Now, let’s be sensible about this.
Most of the people who read this post will never get a million dollars for a photo they’ve taken. It’s unlikely, though not impossible.
But a million views, ah, that’s a different matter. It’s totally possible for a good blog post with awesome photos to get a million views. Yep, even one of *your* posts for a client whose blog is moderately popular.
Sometimes a post goes viral purely on the strength of its visuals. How many times has a photo caught your eye on a social network that isn’t dedicated specifically to images? Like on Facebook or Twitter, say, or on LinkedIn.
You may not go there intending to gawp at photos of other people’s cats, lunch, home office setup or accidental sideboob flash, but all those images are there just waiting to jump in your eyeballs as you scroll down. (OK, not so much sideboob on LinkedIn. But TBH it really depends who you network with — even LinkedIn has lively subcultures of burlesques, erotica writers, vajazzlers and other deviants.)
Why are those images there? Because someone shared the post that photo or video was featured in. Why did they share it? Because of the visual elements that make it more fun, more surprising or more insightful. More cool. More meaningful. More worth pointing out to a friend.
Point is, you can either:
(A) Write a brilliant blog post, or
(B) Write a brilliant blog post with an information-rich graphic, a funny stick-figure illustration, and a sequence of photos or screenshots that show YOU doing whatever you’re talking about in your post.
As the editor-in-chief of this reasonably popular blog you’re reading, I can tell you that I’d pay a writer more for Option B.
And now I’m giving you a chance to win $100 by creating *your* version of Option B.
Yep, it’s Pitchfest time!
In case you’re not familiar, Pitchfest is a blog post pitching contest we run every 3 months. You tell us your blog post idea and we choose our favourites, with prizes of up to $100 for the winners.
The contest starts today — but first, let’s talk about how to win.
Your theme for this Pitchfest
This time, we’re not asking for posts on a specific theme — it just has to be useful to freelance bloggers. But we’re gonna be looking closely at your use of supporting media. We want you to tell us what media you’ll submit along with your post if we choose you as a Pitchfest winner, and how it will add to the reader’s experience of your post.
- Anybody can enter the contest by typing (or pasting) their pitch into the comments box at the bottom of this page.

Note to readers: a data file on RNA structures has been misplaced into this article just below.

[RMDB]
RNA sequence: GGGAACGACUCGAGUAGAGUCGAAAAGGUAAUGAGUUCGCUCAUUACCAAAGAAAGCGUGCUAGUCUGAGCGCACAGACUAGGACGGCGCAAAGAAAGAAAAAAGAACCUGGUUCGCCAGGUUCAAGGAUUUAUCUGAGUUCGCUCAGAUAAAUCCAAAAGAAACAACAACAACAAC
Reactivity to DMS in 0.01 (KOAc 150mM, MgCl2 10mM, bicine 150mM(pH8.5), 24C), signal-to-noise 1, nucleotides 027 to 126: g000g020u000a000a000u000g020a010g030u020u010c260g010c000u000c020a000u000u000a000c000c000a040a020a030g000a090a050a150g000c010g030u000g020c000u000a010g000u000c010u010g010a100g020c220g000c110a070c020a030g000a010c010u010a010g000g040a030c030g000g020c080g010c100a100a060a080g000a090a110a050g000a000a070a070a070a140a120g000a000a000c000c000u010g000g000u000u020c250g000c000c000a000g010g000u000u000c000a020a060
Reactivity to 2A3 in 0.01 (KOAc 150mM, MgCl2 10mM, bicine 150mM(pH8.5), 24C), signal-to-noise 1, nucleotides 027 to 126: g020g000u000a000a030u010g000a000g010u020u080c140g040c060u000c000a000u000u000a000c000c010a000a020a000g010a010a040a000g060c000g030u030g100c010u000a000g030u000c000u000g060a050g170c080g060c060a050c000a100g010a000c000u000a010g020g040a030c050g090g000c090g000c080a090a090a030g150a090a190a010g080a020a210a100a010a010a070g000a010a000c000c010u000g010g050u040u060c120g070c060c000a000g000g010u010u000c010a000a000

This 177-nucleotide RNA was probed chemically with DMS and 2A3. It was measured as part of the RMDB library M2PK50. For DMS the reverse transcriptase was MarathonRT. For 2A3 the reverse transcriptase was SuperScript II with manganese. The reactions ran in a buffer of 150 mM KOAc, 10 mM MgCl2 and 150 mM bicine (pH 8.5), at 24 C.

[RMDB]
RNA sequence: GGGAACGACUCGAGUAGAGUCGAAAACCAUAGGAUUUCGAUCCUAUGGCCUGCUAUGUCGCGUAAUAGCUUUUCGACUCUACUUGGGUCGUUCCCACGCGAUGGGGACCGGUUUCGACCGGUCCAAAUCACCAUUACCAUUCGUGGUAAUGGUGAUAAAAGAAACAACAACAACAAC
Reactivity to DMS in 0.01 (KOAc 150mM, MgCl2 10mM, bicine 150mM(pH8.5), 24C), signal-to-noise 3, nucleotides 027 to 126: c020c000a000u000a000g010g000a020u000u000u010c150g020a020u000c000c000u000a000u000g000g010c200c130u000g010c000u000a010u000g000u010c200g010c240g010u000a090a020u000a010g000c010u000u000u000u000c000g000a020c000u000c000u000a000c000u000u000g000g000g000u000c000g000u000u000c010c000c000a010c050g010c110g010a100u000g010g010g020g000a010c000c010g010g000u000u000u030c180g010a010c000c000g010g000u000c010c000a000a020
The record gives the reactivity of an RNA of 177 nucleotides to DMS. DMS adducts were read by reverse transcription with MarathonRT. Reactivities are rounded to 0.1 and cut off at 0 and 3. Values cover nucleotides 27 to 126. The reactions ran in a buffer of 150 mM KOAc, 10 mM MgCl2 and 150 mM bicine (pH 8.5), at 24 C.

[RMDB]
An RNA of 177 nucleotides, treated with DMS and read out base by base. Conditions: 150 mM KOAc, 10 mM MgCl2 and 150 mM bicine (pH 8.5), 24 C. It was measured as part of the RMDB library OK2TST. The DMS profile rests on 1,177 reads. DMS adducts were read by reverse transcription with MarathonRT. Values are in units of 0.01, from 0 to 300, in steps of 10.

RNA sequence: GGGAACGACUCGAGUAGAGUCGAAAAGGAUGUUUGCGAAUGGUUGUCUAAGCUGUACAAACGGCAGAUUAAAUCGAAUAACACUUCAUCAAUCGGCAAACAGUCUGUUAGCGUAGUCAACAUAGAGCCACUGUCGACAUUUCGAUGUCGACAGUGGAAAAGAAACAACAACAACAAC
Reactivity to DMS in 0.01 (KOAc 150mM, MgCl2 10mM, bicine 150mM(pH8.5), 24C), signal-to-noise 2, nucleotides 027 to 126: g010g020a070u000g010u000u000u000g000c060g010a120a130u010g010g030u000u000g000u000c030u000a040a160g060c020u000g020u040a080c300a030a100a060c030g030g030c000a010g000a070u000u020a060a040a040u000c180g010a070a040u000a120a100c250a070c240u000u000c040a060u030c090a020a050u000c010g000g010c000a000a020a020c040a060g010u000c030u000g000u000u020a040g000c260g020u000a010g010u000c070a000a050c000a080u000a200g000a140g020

- Only ONE PITCH per person, please.
- Follow the pitch format I’ll tell you in a moment.
- After you submit your pitch, Lauren and/or Sophie will offer feedback to help you optimise your idea for this blog’s audience and improve your pitching skills. You may also get feedback from other entrants, BAFB team members, and innocent bystanders — pay attention, because they represent your readers here.
- After you get our feedback, you can revise your pitch if you like and re-submit it by pasting it into a follow-up comment. And yes, that means you can offer us a completely different idea if we’ve told you your first idea definitely won’t work for this blog.
- If you win, we’ll ask you to send us a draft of at least 1000 words, so bear that minimum word count in mind when you pitch.
- First prize: $100 for your guest post, paid on publication.
- Second prize: $50 for your guest post, paid on publication.
- Third prize: A 3-question mentoring package via email.
- Submit your pitch before the end of Thursday, September 10th, 2015.
- We’ll announce the winners on September 12th.
- If we choose your pitch, we expect you to deliver your first draft to Lauren by September 26th. (But if you need a little longer, let us know and we’ll work around it.)
How to pitch
- Read our general guest blogging guidelines first, then come back here to submit your pitch.
- Suggest at least one headline designed to make freelance bloggers want to read your post.
- Follow the headline with the opening lines you’d use in the post. No less than 30 words, no more than 60. You DON’T need to write a whole post (or even a whole introduction) before you pitch — we’d like to give you feedback on your idea before you write a draft.
- After the opening lines, give us no more than 6 points you’ll make in your post, and provide a one or two sentence summary of each point. (If you plan to make more than 6 points in your post, only tell us the most important 6 in your pitch.)
- Explain what media you plan to use to support each of your points: will you bring us video clips, photos, infographics, audio recordings, comic strips, or your best hand-drawn Venn diagrams? How will they add to the meaning and value of the point you make?
- Then explain in no more than 3 sentences why this is a great post for Be a Freelance Blogger and why you’re the right person to write it.
- Put your pitch in the comment box at the bottom of this page.
- Check the little box that says “Notify me of follow-up comments” so you’ll know when we’ve given you feedback.
- Submit your comment and if you followed all the steps above, you’re entered into the contest.
- Remember, we’re focusing on your explanation of how you’ll use additional media to make your post even more awesome, so give us plenty of details!
- To get a better idea of what Lauren and I are looking for in your pitch, study the pitches and responses in previous Pitchfests.
- Save a copy of your pitch somewhere before you post it here — if your comment gets lost in the internet, you don’t wanna have to re-write it from scratch.
- Your comment may get held in a moderation queue, especially if it contains hyperlinks. Don’t worry if that happens; we’ll get to it and reply!
OK, it’s time.
Let the Pitchfest begin!